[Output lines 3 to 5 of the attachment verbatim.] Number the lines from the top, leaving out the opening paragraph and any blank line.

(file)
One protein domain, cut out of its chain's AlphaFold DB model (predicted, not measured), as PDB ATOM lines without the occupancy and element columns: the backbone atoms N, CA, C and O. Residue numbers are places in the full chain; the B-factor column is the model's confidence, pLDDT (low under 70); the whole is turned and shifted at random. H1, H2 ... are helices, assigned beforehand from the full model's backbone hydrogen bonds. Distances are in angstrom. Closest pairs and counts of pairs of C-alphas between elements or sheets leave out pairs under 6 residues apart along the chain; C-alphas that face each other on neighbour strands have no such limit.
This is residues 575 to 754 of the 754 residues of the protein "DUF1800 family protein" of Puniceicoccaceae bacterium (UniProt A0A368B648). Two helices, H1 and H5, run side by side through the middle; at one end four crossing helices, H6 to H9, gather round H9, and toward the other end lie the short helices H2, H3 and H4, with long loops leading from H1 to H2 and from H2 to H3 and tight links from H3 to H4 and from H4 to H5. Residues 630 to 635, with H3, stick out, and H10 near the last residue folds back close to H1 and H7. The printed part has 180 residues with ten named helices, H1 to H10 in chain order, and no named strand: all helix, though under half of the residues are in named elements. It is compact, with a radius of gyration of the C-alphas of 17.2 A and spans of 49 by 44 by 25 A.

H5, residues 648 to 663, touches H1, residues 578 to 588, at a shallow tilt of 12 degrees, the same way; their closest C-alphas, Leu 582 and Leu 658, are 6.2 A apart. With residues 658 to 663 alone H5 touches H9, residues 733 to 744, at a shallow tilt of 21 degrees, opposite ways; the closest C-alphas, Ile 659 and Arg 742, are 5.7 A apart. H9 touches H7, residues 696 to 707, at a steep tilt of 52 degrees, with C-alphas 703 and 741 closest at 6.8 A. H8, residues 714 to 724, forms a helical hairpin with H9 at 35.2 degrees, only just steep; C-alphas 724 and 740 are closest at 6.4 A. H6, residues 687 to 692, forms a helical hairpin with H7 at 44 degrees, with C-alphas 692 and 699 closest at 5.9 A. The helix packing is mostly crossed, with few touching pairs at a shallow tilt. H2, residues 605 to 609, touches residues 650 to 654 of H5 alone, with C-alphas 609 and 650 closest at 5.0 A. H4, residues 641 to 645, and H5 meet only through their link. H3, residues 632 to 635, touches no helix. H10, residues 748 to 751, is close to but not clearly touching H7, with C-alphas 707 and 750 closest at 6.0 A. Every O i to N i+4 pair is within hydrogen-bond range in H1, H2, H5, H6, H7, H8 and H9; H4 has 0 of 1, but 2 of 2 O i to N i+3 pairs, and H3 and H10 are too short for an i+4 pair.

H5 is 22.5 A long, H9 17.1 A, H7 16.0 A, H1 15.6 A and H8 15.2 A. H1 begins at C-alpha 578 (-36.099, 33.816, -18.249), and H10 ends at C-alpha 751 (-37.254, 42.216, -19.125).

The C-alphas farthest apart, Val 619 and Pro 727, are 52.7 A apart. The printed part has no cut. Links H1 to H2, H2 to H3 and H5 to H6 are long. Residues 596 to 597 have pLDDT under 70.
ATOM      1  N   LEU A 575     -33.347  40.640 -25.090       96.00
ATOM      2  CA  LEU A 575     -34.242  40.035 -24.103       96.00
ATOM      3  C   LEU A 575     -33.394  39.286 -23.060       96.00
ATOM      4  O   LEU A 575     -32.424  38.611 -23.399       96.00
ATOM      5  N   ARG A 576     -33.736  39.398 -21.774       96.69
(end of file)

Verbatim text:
H5 is 22.5 A long, H9 17.1 A, H7 16.0 A, H1 15.6 A and H8 15.2 A. H1 begins at C-alpha 578 (-36.099, 33.816, -18.249), and H10 ends at C-alpha 751 (-37.254, 42.216, -19.125).

The C-alphas farthest apart, Val 619 and Pro 727, are 52.7 A apart. The printed part has no cut. Links H1 to H2, H2 to H3 and H5 to H6 are long. Residues 596 to 597 have pLDDT under 70.
ATOM      1  N   LEU A 575     -33.347  40.640 -25.090       96.00